The history of Hawaiʻi is rooted in the struggles and victories of working people. The first recorded labor dispute in Hawaiʻi occurred when Native Hawaiian workers walked off their jobs at the Kōloa sugarcane plantation in 1841 to win a wage increase of about 2 cents an hour. The labor struggles of the mid-20th century shaped modern Hawaiʻi. Monumental, multi-racial, all-out strikes organized by the ILWU in the sugar, pineapple, and longshore industries challenged the power of the corporate elite and brought prosperity and democracy to workers across the islands. In 1970, public sector workers won the right to strike by striking illegally, and won the passage of a collective bargaining law that enshrined many rights for workers. In 2001, 10,000 public school teachers represented by HSTA and 3000 University of Hawaiʻi faculty represented by UHPA shut down all public education in the State for weeks in the nation's first such higher and lower education strike. To these workers who fought so hard for their rights, we owe so much.

During this time, graduate employees were also creating the first unions of their kind, at universities such as Rutgers, the University of Wisconsin, and the University of Florida. The movement to unionize graduate employees built slowly but surely, as universities increasingly relied on graduate labor for teaching, research, administrative duties, and more. Graduate employees organized unions to represent themselves and use collective power to bargain for better compensation, to fight for fair and just conditions, and to have a voice in their workplace. The turn of the 21st century saw renewed efforts to unionize graduate employees across the country, including in Hawaiʻi. Particularly following the National Labor Relations Board decision in 2016 reversing the decades-long ban on private university graduate unions, and exemplified by high-profile graduate union campaigns at places such as the University of Chicago, Harvard, and Yale, the graduate union movement is stronger than ever. In total, over 100,000 graduate workers in the United States belong to graduate unions at over 80 public and private institutions, in states such as California, Oregon, Washington, New York, Illinois, Montana, Massachusetts, Iowa, and many more.

In the past few years, graduate assistants at the University of Hawaiʻi have been organizing for a legally recognized union as our wages have stagnated and the cost of living continues to skyrocket. In 2015, after several years of similar attempts, a bill that would create a public sector collective bargaining unit for graduate assistants passed through the Hawaiʻi State Legislature successfully, but was vetoed by Governor David Ige, who claimed that graduate assistants were students and not workers, and preferred that graduate assistants plead our case to the Board of Regents. The following years have proven this to be a useless process as our wages continue to fall behind the curve and working conditions deteriorate. It is clear, though, that we have a basic human right to a union (see Article 23 of the United Nations Universal Declaration of Human Rights).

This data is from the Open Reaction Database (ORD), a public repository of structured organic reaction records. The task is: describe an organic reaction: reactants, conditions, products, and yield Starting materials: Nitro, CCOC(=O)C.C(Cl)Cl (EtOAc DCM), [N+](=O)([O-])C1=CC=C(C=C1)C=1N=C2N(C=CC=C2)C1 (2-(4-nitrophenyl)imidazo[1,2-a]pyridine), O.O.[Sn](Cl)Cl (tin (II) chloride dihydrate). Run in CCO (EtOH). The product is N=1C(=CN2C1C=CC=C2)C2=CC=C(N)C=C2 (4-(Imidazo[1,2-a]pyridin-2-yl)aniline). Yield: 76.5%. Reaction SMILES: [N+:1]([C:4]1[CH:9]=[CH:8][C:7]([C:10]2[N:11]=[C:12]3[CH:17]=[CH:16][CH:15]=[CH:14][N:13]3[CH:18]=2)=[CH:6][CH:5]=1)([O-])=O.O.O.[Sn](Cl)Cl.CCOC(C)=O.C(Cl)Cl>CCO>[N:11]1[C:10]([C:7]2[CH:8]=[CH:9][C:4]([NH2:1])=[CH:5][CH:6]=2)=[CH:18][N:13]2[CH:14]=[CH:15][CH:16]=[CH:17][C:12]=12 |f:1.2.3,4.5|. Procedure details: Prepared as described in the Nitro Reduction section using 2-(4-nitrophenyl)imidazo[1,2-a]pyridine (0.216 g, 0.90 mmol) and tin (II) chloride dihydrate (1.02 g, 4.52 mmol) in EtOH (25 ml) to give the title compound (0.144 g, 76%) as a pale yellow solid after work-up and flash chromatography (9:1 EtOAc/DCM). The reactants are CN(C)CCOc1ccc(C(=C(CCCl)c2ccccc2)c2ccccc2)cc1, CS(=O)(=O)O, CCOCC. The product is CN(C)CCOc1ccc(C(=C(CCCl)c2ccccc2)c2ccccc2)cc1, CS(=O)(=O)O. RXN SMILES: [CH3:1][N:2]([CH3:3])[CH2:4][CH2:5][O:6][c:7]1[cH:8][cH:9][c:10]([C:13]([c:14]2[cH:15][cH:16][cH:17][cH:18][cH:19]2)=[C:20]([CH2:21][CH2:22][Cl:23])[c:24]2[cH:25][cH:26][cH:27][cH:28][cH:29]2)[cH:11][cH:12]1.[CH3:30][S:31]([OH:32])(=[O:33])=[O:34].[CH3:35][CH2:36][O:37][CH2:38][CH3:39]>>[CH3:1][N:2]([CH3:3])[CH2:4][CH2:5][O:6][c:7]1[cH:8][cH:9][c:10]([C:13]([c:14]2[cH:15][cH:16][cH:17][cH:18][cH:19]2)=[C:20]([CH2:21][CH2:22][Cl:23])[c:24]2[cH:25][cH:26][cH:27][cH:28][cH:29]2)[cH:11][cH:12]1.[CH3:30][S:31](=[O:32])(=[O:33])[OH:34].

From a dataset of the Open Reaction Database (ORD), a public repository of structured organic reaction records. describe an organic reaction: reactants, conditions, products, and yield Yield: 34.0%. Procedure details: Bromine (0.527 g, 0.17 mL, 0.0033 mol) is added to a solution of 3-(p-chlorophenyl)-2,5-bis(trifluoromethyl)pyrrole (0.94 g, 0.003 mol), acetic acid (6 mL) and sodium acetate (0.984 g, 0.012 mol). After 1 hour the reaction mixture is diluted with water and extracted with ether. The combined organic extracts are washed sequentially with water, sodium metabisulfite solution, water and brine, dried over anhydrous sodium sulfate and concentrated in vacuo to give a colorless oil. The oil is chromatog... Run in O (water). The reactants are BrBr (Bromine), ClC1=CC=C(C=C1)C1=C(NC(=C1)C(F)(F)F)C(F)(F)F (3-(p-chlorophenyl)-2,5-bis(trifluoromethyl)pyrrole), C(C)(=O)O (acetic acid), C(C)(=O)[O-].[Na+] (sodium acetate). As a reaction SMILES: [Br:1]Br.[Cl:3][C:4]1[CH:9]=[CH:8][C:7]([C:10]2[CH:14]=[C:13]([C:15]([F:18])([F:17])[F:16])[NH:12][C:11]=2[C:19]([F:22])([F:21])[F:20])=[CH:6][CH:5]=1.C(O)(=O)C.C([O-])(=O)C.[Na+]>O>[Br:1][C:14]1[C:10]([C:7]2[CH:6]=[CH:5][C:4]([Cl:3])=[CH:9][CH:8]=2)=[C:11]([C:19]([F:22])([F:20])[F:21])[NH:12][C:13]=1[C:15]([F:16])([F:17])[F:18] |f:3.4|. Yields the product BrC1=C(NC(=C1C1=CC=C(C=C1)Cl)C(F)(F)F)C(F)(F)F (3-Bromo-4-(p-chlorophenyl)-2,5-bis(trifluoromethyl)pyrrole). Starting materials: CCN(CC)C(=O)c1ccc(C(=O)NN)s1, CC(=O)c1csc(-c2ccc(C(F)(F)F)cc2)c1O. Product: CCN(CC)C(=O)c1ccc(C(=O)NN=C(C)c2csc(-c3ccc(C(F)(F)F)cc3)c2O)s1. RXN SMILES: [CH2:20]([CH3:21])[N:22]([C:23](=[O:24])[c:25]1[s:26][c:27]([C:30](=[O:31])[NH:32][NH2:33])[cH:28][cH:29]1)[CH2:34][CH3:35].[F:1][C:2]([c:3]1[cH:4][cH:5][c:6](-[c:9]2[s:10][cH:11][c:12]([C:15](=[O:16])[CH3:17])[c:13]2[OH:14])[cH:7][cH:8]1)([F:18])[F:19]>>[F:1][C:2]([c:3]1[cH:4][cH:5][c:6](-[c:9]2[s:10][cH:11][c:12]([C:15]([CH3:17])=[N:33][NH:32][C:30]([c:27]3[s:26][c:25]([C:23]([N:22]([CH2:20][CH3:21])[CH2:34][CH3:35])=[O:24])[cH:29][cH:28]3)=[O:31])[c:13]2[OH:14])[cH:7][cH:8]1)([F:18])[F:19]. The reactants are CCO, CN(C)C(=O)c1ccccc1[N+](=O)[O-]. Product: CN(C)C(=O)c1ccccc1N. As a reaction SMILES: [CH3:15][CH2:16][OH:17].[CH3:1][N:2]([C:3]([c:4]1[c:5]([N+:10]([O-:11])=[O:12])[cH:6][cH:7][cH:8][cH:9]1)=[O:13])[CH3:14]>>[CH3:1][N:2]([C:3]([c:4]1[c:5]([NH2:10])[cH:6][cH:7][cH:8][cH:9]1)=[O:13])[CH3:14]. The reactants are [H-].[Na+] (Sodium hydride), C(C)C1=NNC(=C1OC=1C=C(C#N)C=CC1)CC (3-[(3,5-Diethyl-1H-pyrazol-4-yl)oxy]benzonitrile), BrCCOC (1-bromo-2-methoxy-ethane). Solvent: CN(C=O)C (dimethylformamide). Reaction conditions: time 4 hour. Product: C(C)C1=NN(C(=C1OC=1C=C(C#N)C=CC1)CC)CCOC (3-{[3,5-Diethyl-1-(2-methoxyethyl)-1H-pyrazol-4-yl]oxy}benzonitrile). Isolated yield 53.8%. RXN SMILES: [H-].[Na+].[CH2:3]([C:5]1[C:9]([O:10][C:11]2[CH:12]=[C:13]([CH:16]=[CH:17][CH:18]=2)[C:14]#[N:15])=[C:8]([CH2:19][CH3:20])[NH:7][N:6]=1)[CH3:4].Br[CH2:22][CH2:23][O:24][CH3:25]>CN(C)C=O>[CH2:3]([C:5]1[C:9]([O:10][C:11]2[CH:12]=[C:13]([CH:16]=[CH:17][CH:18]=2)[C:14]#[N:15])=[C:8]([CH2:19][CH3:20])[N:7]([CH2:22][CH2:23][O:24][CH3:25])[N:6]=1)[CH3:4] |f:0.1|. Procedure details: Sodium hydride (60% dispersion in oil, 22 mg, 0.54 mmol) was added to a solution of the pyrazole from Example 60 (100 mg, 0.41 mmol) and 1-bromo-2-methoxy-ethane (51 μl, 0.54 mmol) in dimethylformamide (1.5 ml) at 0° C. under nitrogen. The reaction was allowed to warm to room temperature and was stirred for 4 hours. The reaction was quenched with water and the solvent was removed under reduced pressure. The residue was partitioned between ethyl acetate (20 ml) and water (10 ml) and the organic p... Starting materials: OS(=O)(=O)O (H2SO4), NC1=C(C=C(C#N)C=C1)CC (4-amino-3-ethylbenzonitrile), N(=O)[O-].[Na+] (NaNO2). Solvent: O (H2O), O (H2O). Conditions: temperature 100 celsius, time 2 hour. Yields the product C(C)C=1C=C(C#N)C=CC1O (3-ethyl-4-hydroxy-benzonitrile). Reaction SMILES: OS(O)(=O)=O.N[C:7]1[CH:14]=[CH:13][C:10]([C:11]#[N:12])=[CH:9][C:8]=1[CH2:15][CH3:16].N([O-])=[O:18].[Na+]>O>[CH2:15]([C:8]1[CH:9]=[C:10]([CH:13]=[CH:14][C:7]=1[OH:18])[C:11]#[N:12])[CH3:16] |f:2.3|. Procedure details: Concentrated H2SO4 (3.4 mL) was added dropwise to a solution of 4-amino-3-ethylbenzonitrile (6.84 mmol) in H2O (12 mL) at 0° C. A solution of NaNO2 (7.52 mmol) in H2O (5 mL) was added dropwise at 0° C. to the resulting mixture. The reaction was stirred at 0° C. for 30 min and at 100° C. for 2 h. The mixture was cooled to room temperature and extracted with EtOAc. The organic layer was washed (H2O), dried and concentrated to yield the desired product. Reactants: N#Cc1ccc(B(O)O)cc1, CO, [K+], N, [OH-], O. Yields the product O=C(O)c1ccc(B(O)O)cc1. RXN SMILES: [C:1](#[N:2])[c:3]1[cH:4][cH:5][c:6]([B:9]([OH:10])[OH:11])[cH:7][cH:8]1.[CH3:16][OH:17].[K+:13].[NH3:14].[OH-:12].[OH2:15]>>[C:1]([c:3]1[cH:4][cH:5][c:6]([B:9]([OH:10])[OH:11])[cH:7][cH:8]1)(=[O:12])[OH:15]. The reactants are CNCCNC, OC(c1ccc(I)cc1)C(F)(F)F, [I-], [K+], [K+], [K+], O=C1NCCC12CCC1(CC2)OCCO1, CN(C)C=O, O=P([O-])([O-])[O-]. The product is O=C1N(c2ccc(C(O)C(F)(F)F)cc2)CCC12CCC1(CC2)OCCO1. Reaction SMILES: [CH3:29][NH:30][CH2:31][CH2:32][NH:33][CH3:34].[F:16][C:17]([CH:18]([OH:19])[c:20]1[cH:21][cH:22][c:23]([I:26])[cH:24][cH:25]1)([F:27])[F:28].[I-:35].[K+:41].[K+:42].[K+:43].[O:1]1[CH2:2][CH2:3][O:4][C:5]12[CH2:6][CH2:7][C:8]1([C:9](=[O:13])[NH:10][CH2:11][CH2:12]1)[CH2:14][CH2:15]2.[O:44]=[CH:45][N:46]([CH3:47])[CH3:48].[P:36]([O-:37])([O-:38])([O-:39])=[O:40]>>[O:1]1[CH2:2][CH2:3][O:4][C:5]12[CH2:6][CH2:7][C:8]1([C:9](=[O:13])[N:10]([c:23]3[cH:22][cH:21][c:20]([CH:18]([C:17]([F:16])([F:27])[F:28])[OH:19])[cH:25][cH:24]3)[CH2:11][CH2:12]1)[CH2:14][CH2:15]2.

Academic Labor United was founded in the summer of 2017 to continue this fight. We are building worker power at the University to provide ourselves the capacity to win demands with or without official recognition. Unions have made universities across the world stronger and better for decades, and have built a more prosperous Hawaiʻi for working class people. We take pride in our work that makes the University of Hawaiʻi a leader in education, outreach, and research, and a graduate union will only deepen that engagement. We will continue to organize, and we will win.

For more information on what a graduate union can do for you, take a look at our FAQ, and don't forget to Get Involved.